General Data Protection Regulation

Irving David | Media Law | Intellectual Property

Article written by Irving David, Intellectual Property Partner at DWFM Beckman Solicitors

General Data Protection Regulation

The new General Data Protection Regulation came into force on 25 May 2018.

In the first of a two part review, Irving David looks at the key issues addressed by the Regulation. The Second Installment will appear in one week’s time.


Running to over 200 pages in length, the new General Data Protection Regulation is designed to give individuals more control over their personal data.

  1. European Union Harmonisation

The GDPR comprises a single set of data protection rules with which all EU-based organisations must comply.

Organisations based outside the EU are also subject to the GDPR if they collect data concerning an EU resident.

  1. The meaning of “Personal Data”

“Personal data” is defined in the GDPR as:

“any information relating to a person who can be identified, directly or indirectly, in particular by reference to an identifier such as a name, an identification number, location data, online identifier or to one or more factors specific to the physical, physiological, genetic, mental, economic, cultural or social identity of that person.”

The information covered includes any that relates to an individual (“a data subject”) in his or her private or public life.

It also includes online identifiers such as IP addresses and cookies which are now considered to comprise “personal data” if they can be traced back to the “data subject” ie to the individual concerned.

  1. Controllers and Processors

A data controller is the entity that exercises control over the processing of data and which carries data protection responsibility for it. The data controller determines the purpose for which data is processed.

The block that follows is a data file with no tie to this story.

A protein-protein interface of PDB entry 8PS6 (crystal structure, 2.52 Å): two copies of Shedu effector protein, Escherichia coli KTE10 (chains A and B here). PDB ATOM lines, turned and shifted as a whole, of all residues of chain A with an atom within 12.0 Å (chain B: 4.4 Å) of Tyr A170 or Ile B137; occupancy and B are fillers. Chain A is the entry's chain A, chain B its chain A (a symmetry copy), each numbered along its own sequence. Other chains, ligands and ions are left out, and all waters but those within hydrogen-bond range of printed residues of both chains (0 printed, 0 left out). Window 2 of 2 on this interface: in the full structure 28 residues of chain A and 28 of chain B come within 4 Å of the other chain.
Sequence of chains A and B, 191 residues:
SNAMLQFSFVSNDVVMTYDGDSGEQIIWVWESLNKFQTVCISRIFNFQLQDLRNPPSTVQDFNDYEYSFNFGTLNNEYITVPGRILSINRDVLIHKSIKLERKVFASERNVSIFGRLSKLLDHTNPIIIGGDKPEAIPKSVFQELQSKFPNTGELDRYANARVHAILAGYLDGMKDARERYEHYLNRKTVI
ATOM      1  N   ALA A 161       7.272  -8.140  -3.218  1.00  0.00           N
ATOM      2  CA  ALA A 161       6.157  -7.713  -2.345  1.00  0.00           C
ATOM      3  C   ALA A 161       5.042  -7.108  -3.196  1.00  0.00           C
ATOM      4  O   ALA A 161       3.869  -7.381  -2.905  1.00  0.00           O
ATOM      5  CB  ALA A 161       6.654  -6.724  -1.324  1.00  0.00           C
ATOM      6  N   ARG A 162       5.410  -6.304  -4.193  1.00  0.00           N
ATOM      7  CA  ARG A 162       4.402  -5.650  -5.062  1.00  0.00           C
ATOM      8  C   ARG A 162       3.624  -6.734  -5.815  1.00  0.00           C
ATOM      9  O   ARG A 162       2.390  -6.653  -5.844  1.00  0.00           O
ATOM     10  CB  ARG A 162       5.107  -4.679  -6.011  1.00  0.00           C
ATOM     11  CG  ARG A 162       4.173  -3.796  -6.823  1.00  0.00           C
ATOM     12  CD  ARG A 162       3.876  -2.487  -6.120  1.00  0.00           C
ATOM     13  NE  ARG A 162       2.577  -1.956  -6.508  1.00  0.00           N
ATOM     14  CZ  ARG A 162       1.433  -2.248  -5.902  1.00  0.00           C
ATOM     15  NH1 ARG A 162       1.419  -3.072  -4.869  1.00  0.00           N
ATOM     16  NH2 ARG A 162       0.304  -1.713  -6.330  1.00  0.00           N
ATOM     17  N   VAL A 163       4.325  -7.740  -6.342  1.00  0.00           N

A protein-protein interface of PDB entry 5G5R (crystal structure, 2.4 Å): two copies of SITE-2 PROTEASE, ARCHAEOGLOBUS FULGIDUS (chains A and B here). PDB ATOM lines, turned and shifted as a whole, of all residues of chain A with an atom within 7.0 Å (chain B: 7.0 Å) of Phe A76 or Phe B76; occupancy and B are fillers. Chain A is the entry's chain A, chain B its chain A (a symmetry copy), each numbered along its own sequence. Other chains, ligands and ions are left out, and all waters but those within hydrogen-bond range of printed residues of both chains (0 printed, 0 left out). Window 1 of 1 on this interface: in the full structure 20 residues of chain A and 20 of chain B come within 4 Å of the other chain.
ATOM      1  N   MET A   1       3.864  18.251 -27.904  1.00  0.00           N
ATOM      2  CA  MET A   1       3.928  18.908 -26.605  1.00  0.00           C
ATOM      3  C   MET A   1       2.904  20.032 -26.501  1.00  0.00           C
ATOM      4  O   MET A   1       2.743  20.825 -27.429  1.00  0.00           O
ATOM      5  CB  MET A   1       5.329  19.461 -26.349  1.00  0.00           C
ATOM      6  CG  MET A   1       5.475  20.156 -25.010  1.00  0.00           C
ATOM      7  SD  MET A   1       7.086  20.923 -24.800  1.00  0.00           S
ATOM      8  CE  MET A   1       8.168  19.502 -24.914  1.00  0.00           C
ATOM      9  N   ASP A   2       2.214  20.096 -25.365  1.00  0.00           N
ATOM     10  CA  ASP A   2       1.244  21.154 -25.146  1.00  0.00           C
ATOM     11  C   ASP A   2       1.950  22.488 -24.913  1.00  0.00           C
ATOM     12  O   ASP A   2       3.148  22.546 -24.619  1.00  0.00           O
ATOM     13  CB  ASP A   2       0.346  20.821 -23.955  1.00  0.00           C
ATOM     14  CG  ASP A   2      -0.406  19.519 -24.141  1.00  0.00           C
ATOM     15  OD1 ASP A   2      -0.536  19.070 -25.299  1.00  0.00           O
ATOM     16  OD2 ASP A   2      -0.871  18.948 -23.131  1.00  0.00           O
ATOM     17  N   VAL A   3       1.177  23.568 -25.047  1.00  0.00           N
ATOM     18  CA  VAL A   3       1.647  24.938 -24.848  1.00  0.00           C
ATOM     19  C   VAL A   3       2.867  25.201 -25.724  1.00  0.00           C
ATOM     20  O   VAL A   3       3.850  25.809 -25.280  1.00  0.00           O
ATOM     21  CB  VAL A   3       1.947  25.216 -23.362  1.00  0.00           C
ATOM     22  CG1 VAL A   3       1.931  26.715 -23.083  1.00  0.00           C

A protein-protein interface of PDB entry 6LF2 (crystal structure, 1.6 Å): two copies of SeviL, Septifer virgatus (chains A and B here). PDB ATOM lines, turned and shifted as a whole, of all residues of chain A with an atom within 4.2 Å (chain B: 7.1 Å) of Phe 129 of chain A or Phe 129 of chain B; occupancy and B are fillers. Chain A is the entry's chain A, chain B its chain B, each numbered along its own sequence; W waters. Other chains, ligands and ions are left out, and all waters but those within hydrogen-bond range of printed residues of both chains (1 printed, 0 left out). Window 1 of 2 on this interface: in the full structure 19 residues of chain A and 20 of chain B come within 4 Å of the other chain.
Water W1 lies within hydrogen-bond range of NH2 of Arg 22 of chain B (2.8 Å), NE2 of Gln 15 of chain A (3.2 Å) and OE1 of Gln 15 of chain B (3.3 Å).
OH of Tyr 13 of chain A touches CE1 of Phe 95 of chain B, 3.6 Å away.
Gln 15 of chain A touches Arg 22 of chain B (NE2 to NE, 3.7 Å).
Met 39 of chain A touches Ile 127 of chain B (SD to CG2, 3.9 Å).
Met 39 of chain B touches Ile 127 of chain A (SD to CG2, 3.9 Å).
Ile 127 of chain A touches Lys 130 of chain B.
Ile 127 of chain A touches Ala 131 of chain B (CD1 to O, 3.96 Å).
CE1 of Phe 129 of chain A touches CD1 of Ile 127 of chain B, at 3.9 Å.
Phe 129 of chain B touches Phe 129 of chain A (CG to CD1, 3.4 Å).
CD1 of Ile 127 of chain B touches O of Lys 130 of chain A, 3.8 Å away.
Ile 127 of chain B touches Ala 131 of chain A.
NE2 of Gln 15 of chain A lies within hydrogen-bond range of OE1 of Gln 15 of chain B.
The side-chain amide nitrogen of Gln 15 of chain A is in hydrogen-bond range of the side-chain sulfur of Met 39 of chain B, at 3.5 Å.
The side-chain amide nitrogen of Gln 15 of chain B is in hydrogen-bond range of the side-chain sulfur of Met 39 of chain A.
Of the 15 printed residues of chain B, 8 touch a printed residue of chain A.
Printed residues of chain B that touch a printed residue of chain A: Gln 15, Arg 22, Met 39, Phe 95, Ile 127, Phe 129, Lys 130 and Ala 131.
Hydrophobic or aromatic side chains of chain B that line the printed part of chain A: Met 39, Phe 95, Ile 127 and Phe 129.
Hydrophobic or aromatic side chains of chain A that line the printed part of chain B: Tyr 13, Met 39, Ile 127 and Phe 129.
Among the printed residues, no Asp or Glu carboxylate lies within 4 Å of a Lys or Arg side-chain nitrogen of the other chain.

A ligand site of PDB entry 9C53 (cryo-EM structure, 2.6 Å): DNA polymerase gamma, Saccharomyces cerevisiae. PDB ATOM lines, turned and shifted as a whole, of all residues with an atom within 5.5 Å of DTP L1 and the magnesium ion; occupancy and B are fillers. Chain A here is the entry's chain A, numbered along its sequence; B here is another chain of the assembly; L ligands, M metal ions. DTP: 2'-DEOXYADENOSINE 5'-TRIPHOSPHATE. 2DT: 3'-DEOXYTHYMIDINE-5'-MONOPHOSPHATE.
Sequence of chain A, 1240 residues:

A data processor, by contrast, is the entity that processes data on behalf of the data controller.

The GDPR draws a distinction between the responsibilities and duties of data controllers and data processors.

  1. Data controllers may only work with data processors who provide:

 “sufficient guarantees to implement appropriate technical and organisational measures”

To meet the GDPR’s provisions and to safeguard data subjects’ rights, such technical and organisational measures” must take into account:

“the costs of implementation”


“the nature, scope, context, and purposes of the processing as well as the risk of varying likelihood and severity for the rights and freedoms of individuals.”

The GDPR contains guidance as to the type of security actions which might be considered “appropriate to the risk,” including:

  • The pseudonymisation and/or encryption of personal data. 
  • The ability to ensure the ongoing confidentiality, integrity, availability and resilience of systems and services processing personal data. 
  • The ability to restore the availability and access to data in a timely manner in the event of a physical or technical incident. 
  • A process for regularly testing, assessing and evaluating the effectiveness of technical and organisational measures for ensuring the security of the processing.

The arrangements in place between Data Controllers and Data Processors must be in writing and must contain appropriate privacy obligations – ie data controllers must be satisfied as to their data processors’ privacy safeguards.

  1. Penalties